J. G. Bellett.
Christian Friend vol. 18, 1891, p. 294.
. … I was struck a few days since by a sight of the disciples and their Lord in the matter of feeding the multitude. It gave me to see the two great objects in close and full contrast — man and God, the heart that we carry, and the heart of Jesus.
In Matthew 14 the motion begins with the disciples, but it is to dismiss the multitude rather than to feed them. 'Send the multitude away, that they may go into the villages, and buy themselves victuals.' This was a wretched motion of their heart. It was, as we say, one word for the multitude and two for themselves; for they wanted to be left alone, and felt the intrusion of the people. (See Mark 6.) There was something both of hypocrisy and coldheartedness in this motion. It was a wretched sample of the common selfishness.
The Lord's heart was different. He at once speaks of feeding them on the spot, and not of sending them away. And how blessed when our hearts are rebuked by His, beloved, when the dark ground of our selfishness only after this manner sets off the brightness of His grace and love. We ought to delight in that light which, while it rebukes us, brings Him in, and leaves His reflection with us.
But the disciples are angry. They have but a few loaves and fishes. How could they spread a table for such a multitude? Here was a further disclosure of their naughty hearts. There was no faith there, as there was no love there. They knew of nothing but the palpable provision of their basket — loaves and fishes. They did not calculate on having Christ Himself in the midst of them. And this Jesus silently rebukes. 'Bring them hither to Me'; as if to intimate, You have more in your company than loaves and fishes; you have the God of the desert, who once fed your fathers there forty years. And He then proved that His arm was not shortened that it could not save, but spread a table in the wilderness again. Here was man and God. Here was the heart we carry and the heart of Jesus. But Jesus does not upbraid them. He lets their own reins chasten them, giving them another witness of Himself in treading the waves as He had fed the people.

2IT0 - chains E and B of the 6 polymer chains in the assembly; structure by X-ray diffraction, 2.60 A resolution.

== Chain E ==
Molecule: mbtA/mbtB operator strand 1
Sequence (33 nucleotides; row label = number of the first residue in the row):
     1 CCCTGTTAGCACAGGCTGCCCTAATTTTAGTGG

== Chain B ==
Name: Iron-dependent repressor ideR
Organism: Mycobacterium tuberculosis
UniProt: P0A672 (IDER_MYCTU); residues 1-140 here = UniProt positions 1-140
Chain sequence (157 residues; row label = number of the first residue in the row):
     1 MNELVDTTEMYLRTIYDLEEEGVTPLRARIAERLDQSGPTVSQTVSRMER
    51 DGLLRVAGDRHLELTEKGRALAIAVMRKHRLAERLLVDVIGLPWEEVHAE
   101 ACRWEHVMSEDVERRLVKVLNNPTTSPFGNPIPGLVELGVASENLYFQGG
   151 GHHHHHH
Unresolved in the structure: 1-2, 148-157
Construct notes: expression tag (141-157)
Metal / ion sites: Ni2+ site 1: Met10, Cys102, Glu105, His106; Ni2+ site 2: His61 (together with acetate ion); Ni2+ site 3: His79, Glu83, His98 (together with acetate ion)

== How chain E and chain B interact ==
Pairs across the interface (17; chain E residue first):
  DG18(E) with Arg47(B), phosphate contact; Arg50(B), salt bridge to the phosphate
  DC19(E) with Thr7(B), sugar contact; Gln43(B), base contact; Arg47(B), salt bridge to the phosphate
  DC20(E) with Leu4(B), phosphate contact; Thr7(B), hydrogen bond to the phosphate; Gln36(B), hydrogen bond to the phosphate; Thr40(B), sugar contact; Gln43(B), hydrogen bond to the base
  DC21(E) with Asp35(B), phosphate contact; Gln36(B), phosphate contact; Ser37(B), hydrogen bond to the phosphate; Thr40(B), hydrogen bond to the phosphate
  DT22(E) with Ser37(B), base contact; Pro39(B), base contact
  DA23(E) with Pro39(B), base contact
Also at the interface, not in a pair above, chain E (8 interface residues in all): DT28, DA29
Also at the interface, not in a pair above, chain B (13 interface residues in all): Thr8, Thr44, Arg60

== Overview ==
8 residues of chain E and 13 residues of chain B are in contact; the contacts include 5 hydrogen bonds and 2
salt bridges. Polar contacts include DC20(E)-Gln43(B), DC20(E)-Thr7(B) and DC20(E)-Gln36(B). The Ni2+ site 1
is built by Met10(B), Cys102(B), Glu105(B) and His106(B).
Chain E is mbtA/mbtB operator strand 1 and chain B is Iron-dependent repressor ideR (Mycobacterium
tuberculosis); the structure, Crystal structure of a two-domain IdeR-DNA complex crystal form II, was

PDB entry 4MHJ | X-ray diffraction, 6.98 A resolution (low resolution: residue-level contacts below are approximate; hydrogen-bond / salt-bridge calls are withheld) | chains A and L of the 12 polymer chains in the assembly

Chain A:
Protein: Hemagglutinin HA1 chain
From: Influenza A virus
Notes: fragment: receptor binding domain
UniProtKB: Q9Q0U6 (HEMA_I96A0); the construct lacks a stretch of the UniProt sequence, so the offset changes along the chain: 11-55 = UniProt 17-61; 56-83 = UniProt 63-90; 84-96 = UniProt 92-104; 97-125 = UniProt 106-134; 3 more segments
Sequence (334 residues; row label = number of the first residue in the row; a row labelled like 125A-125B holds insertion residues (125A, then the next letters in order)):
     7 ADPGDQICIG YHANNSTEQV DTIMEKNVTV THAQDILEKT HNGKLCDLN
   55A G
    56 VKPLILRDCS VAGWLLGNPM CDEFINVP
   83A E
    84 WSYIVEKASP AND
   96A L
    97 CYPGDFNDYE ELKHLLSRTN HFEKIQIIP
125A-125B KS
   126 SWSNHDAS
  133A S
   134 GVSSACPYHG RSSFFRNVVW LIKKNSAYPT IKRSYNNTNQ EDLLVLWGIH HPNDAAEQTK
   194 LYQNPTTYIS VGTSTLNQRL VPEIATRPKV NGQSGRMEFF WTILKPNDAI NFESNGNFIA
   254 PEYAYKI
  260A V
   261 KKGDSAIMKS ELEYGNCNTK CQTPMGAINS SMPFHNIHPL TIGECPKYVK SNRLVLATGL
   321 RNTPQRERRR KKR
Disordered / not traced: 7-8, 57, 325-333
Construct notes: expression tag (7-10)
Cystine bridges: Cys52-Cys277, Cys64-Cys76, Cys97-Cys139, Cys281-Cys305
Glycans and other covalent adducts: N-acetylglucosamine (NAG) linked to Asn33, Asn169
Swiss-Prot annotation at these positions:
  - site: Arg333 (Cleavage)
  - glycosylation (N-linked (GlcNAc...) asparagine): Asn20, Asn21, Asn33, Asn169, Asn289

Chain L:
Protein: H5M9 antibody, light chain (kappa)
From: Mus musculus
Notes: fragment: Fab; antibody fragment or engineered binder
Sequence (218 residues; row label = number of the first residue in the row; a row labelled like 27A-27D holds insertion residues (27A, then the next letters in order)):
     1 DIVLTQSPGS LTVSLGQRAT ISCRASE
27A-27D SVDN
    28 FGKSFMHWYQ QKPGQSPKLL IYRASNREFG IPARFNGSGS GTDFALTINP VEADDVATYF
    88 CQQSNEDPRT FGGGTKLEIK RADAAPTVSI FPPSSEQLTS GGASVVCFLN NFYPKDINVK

In the next chapter, Matthew 15, on the like occasion, the motion begins with Him, and not with them, as before. But, oh, how different! How differently does the heart of Christ enter the scene of human need from what their heart had entered it. 'I have compassion on the multitude, because they have now been with Me three days, and have nothing to eat. If I shall send them away they will faint by the way, for divers of them come from far.' It is not with Him as with them, 'Send the multitude away'; but, 'I have compassion on the multitude: He shows how minutely He had acquainted Himself with their sorrow, taking notice of the time they had been with Him, of the journey they had to take, and of the distance they had come. (See Mark 7:2-3.)
There is something perfect in all this minuteness. But there is nothing to correspond with it in the hearts of the disciples. They are wanting towards their fellows and towards their Lord. They have no answer for this motion on the part of their Master but that which sadly betrayed their heart in contrast with His. The recollection of the late feeding of the multitude seems to have entirely departed. They are only again full of the impossibility of feeding so many with so slender a provision as they had. Would we have believed it, dear brother, that they could so soon have forgotten the lesson of the previous chapter, and that too under the very same circumstances? We might say they could not have forgotten it. But it appears to have left them altogether, so indifferent is the heart of man to the display of the glory of God, and so careless to the cry and need of the sorrow around.
We look at the two objects — man and God, the heart we carry and the heart of Jesus. We are to be humbled by the one and comforted by the other. The contrast is perfect, as these occasions of feeding the multitude show us. But it is happy to see that the heart of Christ is not wearied out by what it again and again got from man and in man. He did not give up His disciples after such discoveries as these; but on He went with them in patient love even to the end, though such occasions may let us see what a coarse and opposing material He had to do with.
Be sure, beloved, you do not know one of these lessons without the other. Learn what man is, that you may be humbled; learn what God is, that you may be comforted. But I only speak by way of common edification and communion with you; for it is easier to teach the lessons of God than to learn them, as I know. J. G. B.